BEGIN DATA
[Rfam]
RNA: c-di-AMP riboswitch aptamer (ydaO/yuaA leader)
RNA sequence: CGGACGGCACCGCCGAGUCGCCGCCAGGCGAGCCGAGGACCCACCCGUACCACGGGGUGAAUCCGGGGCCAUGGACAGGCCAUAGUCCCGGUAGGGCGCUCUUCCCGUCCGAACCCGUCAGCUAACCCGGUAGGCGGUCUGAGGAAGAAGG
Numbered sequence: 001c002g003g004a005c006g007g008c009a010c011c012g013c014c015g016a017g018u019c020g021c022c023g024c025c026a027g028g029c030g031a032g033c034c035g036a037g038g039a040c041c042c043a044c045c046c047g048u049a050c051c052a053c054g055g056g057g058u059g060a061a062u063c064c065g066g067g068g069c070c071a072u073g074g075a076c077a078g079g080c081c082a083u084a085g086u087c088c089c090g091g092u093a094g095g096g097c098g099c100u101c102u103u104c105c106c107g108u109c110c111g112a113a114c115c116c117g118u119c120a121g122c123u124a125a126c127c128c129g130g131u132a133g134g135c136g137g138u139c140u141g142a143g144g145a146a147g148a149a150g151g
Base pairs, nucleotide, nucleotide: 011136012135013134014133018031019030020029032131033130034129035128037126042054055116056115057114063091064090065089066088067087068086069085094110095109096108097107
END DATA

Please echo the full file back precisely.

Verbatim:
[Rfam]
RNA: c-di-AMP riboswitch aptamer (ydaO/yuaA leader)
RNA sequence: CGGACGGCACCGCCGAGUCGCCGCCAGGCGAGCCGAGGACCCACCCGUACCACGGGGUGAAUCCGGGGCCAUGGACAGGCCAUAGUCCCGGUAGGGCGCUCUUCCCGUCCGAACCCGUCAGCUAACCCGGUAGGCGGUCUGAGGAAGAAGG
Numbered sequence: 001c002g003g004a005c006g007g008c009a010c011c012g013c014c015g016a017g018u019c020g021c022c023g024c025c026a027g028g029c030g031a032g033c034c035g036a037g038g039a040c041c042c043a044c045c046c047g048u049a050c051c052a053c054g055g056g057g058u059g060a061a062u063c064c065g066g067g068g069c070c071a072u073g074g075a076c077a078g079g080c081c082a083u084a085g086u087c088c089c090g091g092u093a094g095g096g097c098g099c100u101c102u103u104c105c106c107g108u109c110c111g112a113a114c115c116c117g118u119c120a121g122c123u124a125a126c127c128c129g130g131u132a133g134g135c136g137g138u139c140u141g142a143g144g145a146a147g148a149a150g151g
Base pairs, nucleotide, nucleotide: 011136012135013134014133018031019030020029032131033130034129035128037126042054055116056115057114063091064090065089066088067087068086069085094110095109096108097107